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30-30remchester

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  1. Thank for all the replies. When I acquired the Cole, as you know, these knives have no markings of any kind. I contacted Howard and he agreed to look the knife over. I got a call from Howard authenticating the knife. He then tried to purchase the knife as he had saved none of his 9 knuckle knives. He sent me a copy of his book number 4 with a hand written note about my knife.
  2. Hello again. I seldom post, just enjoy the education the member provide. I find myself needing to reduce the number of knives I own. While most are commercial antique pocket knives, and will be listed on Ebay. I do have a number of US military blades. Two in particular cant be sold through Ebay. One is a 9 knuckle Cole fighting knife. The other is a New Zealand WW 2 knuckle knife that has to find a new home. What, in your opinions, is the best place to market these two. The New Zealand knife is fairly common, however the Cole knife is one of 48 to 75 knives he built in his early career. Nobody
  3. The iron one could very likely be from a ball mill. When ore is extracted from a mine it is in varying sizes with the ore contained both on the outside and inside. To get to the ore on the inside, the mined rock is loaded into a huge drum similar to a monster cement truck drum. This drum has slits and holes throughout so that very fine ore and host rock can fall through. Then a truckload of similar steel balls are added to the drum and the thing begins to spin. The steel balls crush the ore into a fine dust allowing the owner to get at the ore inside of the host rock. Coming from mining countr
  4. I have one of Cole's early 9 knuckle knives. These WW2 knives had a spear point rather than this clip point. Yours is a beautiful blade.
  5. If it is indeed New York Knife Company, they were located in Walden. They were in business from 1856 to 1931. All types of knives were built in their factory. Like most they produced a utilitarian line of knives with wood handles and steel bolsters and steel liners. New York Knife Co. also produced some superb quality knives. The are known in the antique knife world as the Snap-On of folders. I have a half dozen or so of their premier folders. The quality and design are second to none. I also have a few of their utility quality folders and they are just run of the mill quality.
  6. I have Goin's book on knife makers and can not find the maker. There is a Newark knife company started in 1917. Nothing with Walden following Newark. Goins book is THE bible of knife makers markings. Either way I have serious doubts about the civil war story. This style of knife is known as a pruner, used by horticulturists. About useless for anything but pruning grapevines and cutting tops off turnips.
  7. Thank you guys. 5THWINGMARTY, I have searched before and had not found the plane assigned to the 97th. I appreciate your help. From what I can remember, my father-in-law once mentioned that his plane went down after he left. I heard this just once about 35 years ago.
  8. Thanks for all the help guys. His last name was Ketterman. I checked his diary and he flew with a LT. Bird and LT. Brady and LT. Wolf and a few others from what I can decipher. He flew 31 times. His first flight was on August 16, 1944 and his last on December 18, 1944.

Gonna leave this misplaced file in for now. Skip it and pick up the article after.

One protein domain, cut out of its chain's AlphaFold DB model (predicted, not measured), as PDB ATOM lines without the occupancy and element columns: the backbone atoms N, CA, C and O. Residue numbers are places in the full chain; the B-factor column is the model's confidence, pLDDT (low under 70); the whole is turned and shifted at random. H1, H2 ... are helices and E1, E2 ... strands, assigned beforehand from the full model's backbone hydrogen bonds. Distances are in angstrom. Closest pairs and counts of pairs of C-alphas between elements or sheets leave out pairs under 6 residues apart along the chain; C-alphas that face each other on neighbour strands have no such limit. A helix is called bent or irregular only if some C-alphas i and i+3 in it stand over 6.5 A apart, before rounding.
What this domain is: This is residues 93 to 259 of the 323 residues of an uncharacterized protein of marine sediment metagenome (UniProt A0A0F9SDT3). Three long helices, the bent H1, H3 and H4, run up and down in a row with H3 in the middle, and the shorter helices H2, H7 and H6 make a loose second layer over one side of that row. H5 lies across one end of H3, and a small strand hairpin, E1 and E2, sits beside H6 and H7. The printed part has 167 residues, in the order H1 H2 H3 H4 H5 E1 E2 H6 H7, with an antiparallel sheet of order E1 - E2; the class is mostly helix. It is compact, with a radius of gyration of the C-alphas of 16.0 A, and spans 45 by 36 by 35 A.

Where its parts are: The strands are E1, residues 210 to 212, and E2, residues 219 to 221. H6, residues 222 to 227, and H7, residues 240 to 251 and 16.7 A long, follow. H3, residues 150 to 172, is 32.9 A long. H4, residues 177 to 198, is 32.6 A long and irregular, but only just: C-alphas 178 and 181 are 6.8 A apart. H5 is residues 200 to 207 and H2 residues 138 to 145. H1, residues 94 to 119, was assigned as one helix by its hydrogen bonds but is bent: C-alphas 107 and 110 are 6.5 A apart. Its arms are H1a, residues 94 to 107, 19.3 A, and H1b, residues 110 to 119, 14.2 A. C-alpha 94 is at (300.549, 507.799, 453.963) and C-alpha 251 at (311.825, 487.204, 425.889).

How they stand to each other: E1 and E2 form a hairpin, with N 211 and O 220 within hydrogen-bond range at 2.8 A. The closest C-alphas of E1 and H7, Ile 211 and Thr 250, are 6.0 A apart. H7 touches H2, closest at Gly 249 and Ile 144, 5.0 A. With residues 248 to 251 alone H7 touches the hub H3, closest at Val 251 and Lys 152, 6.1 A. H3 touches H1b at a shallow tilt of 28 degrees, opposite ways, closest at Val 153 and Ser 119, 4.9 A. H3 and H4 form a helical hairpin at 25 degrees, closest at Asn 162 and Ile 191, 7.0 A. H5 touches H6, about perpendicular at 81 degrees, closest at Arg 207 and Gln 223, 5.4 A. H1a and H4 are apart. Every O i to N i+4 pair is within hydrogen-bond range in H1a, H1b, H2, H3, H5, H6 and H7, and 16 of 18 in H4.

9. He was attached to the 5th wing-97th group-342 squadron. On the front of his records folder is a hand written note that said "plane no 6374". He served starting in August 1944 and had a total of 51 missions.
  10. Hello folks. I have been a member for a decade or so but seldom do anything but view the forums. I seldom have anything to add. I am now having time to try to locate some information about my father-in-laws aircraft he flew in during the war. He was a ball turret gunner on a B-17 with the 15th AAC. I have made feeble attempts to find out the nose art and name of his B-17. I have the planes serial number and have checked out the 15th's website but I cant get into their site. Since there is 2' of snow on the ground at my house, I feel it is time to give it a good effort. Can anyone point me in a
  11. I do not feel wet so I guess it did not rain on my parade. I have always wanted to know what the hand stamping meant. Proof tested and a date sounds logical to me. Thanks for the help.
  12. Thank you for the excellent information Dustin. I have wondered about this flare pistol for some time now.
  13. I have the same. Everything the OP mention written on his gun, mine has as well. Mine was a $75 pawn shop find. My serial number is within 100 of the OP's. However on mine a hand stamping was struck next to the serial number. The hand stamp reads " PT-8-24-43". I can not figure out if it was on PT boat #8 or if the numbers are a date. Either way it would put these in use in WW II if the stamping isn't fake.
  14. I have a Cole 9 knuckle knife I had questions about and sent it to Howard for authentication. When I talked to him, he was a quite a gentleman. He tried to buy my knife but I had just acquired it and was still quite found of it myself. He gave me a copy of his 4th edition book and autographed it for me.
  15. Very nice, I as well just posted about a knife it took me nearly 30 years to locate the owner. I wish it was easier to locate these men. I have other knives with names and had no luck finding the owner.
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